Rachel Toor in the Chronicle of Higher Education:
Steven Pinker is about as close as you can come to being an academic celebrity. The Harvard professor of psychology has written seven books for a general readership in addition to his scholarly work, which is wide-ranging. Pinker frequently writes about language for The New York Times, The Guardian, Time, and The Atlantic, and also tackles subjects such as education, morality, politics, bioethics, and violence.
All of which makes him a prime candiate for this Q&A series, Scholars Talk Writing.Listing all his honors and awards could cause us mere mortals to feel inferior; you can find them on his website, Stevenpinker.com (where you’ll also see that he has a great head of hair).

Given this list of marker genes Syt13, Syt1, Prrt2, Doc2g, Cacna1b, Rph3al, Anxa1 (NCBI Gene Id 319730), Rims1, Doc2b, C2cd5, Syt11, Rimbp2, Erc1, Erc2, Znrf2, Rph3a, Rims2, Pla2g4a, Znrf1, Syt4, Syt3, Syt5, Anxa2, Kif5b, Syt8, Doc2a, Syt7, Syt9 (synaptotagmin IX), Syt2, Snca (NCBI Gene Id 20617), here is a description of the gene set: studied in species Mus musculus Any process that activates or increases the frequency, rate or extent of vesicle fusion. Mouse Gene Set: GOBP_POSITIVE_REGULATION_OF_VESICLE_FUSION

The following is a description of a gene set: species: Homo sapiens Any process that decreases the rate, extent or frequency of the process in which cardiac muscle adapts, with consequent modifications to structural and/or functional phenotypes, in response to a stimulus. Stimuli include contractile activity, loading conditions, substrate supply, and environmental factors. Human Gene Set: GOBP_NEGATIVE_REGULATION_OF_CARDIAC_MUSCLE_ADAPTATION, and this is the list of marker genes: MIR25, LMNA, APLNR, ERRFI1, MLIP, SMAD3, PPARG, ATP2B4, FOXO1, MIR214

Perhaps the most important thing for writers from across the disciplines to know about Pinker is that he has a recent book: The Sense of Style: The Thinking Person’s Guide to Writing in the 21st Century, which should be required reading. (An excerpt can be found here.)
Who are the writers who influenced you in terms of your own prose?
Pinker: Since many people are under the misconception that you have to write badly in academia to be taken seriously, I’ll just mention some renowned scholars in my own field whom I read as an undergraduate and who were sparkling prose stylists…